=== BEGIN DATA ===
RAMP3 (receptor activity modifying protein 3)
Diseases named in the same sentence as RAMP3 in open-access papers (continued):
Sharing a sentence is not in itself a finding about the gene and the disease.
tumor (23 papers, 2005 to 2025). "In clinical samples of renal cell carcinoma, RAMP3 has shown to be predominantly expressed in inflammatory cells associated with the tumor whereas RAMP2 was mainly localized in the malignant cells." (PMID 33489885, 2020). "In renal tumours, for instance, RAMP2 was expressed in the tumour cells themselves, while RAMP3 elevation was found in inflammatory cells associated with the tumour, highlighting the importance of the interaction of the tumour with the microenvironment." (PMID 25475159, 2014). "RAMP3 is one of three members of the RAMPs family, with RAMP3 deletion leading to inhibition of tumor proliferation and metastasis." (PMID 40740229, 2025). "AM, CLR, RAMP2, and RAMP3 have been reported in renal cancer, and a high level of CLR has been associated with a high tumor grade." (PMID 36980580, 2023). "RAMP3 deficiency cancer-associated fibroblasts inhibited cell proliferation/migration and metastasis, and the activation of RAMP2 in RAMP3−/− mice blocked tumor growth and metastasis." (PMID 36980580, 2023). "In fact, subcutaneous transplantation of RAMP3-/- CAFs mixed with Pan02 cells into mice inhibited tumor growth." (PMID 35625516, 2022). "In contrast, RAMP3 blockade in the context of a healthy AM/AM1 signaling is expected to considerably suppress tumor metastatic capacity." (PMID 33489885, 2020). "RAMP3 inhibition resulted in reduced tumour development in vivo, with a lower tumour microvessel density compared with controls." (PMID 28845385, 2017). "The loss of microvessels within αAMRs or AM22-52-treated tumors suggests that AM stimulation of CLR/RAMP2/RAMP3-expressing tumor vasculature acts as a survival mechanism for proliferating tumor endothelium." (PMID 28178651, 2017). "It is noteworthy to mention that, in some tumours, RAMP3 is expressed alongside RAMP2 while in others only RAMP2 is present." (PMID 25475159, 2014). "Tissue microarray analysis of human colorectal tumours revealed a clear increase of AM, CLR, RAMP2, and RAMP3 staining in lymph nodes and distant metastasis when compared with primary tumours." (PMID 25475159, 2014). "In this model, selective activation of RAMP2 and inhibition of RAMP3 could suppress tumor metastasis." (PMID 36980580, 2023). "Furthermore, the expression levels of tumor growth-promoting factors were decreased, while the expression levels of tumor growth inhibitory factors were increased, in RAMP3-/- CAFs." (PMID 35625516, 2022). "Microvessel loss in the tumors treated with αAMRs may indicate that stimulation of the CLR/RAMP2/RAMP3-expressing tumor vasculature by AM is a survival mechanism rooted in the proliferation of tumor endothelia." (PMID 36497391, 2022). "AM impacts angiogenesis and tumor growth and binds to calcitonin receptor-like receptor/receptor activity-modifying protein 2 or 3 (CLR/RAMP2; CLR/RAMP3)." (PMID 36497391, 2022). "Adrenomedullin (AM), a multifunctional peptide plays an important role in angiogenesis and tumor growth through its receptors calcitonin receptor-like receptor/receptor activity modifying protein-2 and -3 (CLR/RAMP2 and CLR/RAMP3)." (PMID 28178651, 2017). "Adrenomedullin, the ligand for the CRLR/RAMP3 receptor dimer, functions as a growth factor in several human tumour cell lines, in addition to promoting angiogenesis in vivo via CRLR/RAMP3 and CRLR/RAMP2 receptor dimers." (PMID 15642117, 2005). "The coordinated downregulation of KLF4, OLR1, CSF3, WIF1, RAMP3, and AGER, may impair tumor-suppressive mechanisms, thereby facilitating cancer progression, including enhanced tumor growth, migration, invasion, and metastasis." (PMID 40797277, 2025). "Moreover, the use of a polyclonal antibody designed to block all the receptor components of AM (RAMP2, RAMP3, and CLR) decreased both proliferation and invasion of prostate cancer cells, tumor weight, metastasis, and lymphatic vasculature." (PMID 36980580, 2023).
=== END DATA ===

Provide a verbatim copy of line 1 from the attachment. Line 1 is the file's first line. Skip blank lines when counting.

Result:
RAMP3 (receptor activity modifying protein 3)